'What is a shareholders' agreement?' I hear you cry. Well, it's an agreement between the shareholders of a company (perhaps unsurprisingly) intended to regulate their relationship and certain related matters such as the nature of the company's business, transferability of shares, the mechanism for commercial decision-making, the composition of the board of directors, dispute resolution, clarifying each shareholder's contribution to the company and possibly addressing things such as a dividend policy. They’re very flexible and can address pretty much anything that the shareholders want to cover.
So when do I not need a shareholders' agreement? Only if you own 100% of the shares in your company. Full stop.
If you have two or more shareholders it's always worth considering an agreement even if it's very basic and simply allows a majority shareholder to force the minority to sell to a third party if a great offer comes in from a potential buyer. The chances are that you don’t need something the thickness of War and Peace, but my two long-observed Rules of Shareholders' Agreements are that:
1. I've never seen a company with two or more shareholders that wouldn't benefit from having some level of agreement; and
2. I've never seen a shareholders' dispute resolved for less than the cost of putting in place a shareholders' agreement that could have avoided the dispute in the first place.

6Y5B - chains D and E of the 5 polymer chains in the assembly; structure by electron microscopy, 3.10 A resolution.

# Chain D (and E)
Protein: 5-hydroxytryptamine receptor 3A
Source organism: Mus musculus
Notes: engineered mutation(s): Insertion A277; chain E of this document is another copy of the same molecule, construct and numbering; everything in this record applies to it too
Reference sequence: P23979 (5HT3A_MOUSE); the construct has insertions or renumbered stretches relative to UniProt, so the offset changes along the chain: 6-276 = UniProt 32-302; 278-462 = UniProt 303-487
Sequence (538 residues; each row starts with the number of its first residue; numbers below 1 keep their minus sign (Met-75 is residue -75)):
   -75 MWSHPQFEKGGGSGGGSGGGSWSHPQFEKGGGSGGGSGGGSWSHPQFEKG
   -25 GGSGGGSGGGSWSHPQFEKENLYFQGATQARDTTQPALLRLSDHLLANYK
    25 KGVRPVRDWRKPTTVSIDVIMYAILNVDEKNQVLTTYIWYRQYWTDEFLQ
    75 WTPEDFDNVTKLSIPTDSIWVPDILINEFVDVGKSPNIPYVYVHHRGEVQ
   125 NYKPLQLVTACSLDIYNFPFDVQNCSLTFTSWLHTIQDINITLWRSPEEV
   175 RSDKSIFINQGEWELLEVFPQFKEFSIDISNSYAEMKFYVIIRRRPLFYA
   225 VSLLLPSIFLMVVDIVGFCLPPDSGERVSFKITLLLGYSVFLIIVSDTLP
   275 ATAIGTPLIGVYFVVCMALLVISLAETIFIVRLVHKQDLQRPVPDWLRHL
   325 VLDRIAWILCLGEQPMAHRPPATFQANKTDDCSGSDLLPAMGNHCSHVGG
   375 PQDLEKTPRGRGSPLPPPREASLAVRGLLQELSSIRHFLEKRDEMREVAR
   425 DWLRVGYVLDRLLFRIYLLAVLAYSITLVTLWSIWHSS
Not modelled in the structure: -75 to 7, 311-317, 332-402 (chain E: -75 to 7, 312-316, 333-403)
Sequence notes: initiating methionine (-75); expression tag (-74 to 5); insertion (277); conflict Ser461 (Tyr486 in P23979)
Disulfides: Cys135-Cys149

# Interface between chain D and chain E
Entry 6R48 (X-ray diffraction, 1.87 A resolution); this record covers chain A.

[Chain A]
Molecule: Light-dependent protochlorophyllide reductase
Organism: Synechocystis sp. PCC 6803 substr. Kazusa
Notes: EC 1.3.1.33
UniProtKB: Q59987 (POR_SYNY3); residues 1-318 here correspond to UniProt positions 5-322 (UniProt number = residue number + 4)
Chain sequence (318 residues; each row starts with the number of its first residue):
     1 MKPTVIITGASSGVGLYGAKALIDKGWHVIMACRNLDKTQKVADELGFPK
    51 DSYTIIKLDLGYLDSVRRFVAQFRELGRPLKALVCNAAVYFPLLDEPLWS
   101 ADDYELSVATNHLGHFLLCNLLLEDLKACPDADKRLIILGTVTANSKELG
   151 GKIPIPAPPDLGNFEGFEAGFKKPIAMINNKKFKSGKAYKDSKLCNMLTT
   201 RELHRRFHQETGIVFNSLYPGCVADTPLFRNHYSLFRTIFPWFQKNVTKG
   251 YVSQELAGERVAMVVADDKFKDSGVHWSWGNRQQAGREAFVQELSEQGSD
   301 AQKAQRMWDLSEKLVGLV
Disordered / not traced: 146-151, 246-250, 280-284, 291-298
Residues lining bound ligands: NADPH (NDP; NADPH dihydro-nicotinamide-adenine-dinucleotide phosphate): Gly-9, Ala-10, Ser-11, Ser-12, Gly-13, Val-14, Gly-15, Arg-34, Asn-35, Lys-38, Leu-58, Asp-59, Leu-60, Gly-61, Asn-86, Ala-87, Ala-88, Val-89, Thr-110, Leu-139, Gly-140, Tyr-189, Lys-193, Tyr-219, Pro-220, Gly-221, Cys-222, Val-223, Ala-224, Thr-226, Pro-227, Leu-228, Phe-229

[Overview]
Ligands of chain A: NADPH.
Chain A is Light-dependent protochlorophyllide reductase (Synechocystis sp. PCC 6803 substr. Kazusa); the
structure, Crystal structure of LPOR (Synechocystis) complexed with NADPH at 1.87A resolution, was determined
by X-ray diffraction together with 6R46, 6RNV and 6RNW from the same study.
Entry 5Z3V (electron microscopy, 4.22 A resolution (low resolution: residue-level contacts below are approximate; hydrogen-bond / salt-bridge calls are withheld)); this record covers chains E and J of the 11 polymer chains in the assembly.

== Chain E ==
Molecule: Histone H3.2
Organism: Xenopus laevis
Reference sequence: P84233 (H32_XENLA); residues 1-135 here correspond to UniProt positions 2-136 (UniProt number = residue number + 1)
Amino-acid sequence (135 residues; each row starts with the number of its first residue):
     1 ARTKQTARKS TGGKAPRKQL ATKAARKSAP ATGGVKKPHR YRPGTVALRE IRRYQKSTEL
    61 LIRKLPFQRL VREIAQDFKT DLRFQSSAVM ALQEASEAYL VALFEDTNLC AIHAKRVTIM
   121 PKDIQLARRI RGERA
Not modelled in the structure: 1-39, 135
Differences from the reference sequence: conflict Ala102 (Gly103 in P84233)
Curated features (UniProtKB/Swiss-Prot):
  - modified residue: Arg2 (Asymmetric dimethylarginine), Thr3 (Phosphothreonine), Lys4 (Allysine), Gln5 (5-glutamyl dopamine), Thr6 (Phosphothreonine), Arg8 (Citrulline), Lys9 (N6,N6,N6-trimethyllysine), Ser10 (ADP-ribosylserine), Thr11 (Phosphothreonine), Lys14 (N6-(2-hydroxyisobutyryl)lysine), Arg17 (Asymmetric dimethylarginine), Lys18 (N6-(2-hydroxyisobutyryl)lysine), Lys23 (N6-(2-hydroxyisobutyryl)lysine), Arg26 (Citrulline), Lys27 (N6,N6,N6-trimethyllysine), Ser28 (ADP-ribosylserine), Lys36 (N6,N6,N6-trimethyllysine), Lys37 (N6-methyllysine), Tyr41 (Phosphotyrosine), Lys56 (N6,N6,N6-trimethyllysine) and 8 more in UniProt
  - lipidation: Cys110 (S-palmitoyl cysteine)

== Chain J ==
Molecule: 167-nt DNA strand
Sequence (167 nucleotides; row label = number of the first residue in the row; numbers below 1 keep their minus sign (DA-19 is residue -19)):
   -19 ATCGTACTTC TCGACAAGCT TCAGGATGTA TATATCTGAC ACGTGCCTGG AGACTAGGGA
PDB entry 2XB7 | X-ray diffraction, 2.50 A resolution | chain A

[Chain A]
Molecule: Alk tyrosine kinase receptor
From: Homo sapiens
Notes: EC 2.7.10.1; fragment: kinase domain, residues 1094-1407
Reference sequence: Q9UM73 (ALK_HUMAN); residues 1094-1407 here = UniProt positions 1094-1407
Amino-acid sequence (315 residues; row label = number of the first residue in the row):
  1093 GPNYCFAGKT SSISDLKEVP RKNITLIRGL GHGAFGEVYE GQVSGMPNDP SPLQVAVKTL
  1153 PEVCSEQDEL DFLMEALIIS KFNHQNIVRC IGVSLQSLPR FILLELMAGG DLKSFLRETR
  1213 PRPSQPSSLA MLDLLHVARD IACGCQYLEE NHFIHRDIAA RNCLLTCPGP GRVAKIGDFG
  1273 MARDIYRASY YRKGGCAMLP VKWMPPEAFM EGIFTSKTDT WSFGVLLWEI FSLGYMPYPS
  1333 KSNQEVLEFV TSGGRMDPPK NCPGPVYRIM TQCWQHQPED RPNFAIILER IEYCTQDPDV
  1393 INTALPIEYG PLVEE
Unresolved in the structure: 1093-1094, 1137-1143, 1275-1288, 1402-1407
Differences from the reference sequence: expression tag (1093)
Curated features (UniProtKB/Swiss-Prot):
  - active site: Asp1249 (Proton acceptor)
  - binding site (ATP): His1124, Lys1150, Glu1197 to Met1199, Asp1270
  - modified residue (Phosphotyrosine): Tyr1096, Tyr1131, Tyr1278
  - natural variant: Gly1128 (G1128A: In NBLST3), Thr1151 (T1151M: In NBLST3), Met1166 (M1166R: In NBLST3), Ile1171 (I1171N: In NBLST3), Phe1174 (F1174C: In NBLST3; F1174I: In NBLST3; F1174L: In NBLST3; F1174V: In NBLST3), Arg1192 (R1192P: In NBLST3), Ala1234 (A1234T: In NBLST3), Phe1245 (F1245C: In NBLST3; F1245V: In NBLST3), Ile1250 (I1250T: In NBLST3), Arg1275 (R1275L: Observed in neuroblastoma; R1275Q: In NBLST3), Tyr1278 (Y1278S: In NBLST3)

You may well take the view that it's in my cynical interests to drum up business for myself drafting shareholders' agreements. However, believe me, it's not in my interests because I actually end up charging more to resolve the disputes that arise when there's no agreement (see Rule 2 above). However, it's in your interests because it'll save you money in the long run. You may be one of life's eternal optimists who just assumes that when you go into business with friends or family you'll never fall out and don’t need a shareholders' agreement because you'll always agree on everything. You may well be right, but in the same way that a good proportion of marriages end in divorce, so do a good proportion of businesses that are started using a company with multiple shareholders. People change over time and so do their motivations, their ability to contribute to the business, their views on life, their views on business etc. There's no reason why a shareholders' agreement can't be flexible enough to accommodate a certain degree of deviation from the initial intentions of the shareholders, but if they simply end up disagreeing on everything (which is what happens in a full-blown shareholders' dispute), a properly-drafted agreement can provide the cleanest means of bringing things to a head.
Also, the very act of sitting down with your lawyer to discuss what you want in your shareholders' agreement can sometimes help to highlight the fact that there isn't actually agreement on what you want the business to do. That in itself is a sign that perhaps you shouldn't be going in to business together. After all, if you can't agree on day one what you want to do, it's unlikely to become clearer once the stresses of strains of running a business take effect.
Whatever business you plan to carry on, and whether there are two shareholders or twenty, please give me a call and I can point you in the right direction. I can also advise on the equivalent agreement if you plan to set up as an LLP or a good, old-fashioned unincorporated partnership. The same principles apply as with a company.
My phone number is 0131 247 1260, you can email me on firstname.lastname@example.org and I look forward to hearing from you for a free, no obligation chat.